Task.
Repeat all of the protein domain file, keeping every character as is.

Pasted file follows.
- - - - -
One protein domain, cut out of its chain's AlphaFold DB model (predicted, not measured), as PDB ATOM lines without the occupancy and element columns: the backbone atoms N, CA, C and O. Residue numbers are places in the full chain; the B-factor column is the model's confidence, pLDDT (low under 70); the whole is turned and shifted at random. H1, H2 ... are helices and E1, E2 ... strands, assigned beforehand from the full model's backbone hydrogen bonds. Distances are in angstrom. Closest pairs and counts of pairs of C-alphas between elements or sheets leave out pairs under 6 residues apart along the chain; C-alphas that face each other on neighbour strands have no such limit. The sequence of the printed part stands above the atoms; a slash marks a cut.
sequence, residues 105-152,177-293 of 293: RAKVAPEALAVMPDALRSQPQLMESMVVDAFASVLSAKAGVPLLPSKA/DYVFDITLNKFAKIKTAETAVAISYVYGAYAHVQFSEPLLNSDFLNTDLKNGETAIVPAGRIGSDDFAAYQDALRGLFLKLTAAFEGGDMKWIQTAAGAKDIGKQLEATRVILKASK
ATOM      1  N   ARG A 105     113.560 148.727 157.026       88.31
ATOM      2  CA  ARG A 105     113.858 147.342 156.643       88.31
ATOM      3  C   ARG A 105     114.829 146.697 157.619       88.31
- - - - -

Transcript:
One protein domain, cut out of its chain's AlphaFold DB model (predicted, not measured), as PDB ATOM lines without the occupancy and element columns: the backbone atoms N, CA, C and O. Residue numbers are places in the full chain; the B-factor column is the model's confidence, pLDDT (low under 70); the whole is turned and shifted at random. H1, H2 ... are helices and E1, E2 ... strands, assigned beforehand from the full model's backbone hydrogen bonds. Distances are in angstrom. Closest pairs and counts of pairs of C-alphas between elements or sheets leave out pairs under 6 residues apart along the chain; C-alphas that face each other on neighbour strands have no such limit. The sequence of the printed part stands above the atoms; a slash marks a cut.
sequence, residues 105-152,177-293 of 293: RAKVAPEALAVMPDALRSQPQLMESMVVDAFASVLSAKAGVPLLPSKA/DYVFDITLNKFAKIKTAETAVAISYVYGAYAHVQFSEPLLNSDFLNTDLKNGETAIVPAGRIGSDDFAAYQDALRGLFLKLTAAFEGGDMKWIQTAAGAKDIGKQLEATRVILKASK
ATOM      1  N   ARG A 105     113.560 148.727 157.026       88.31
ATOM      2  CA  ARG A 105     113.858 147.342 156.643       88.31
ATOM      3  C   ARG A 105     114.829 146.697 157.619       88.31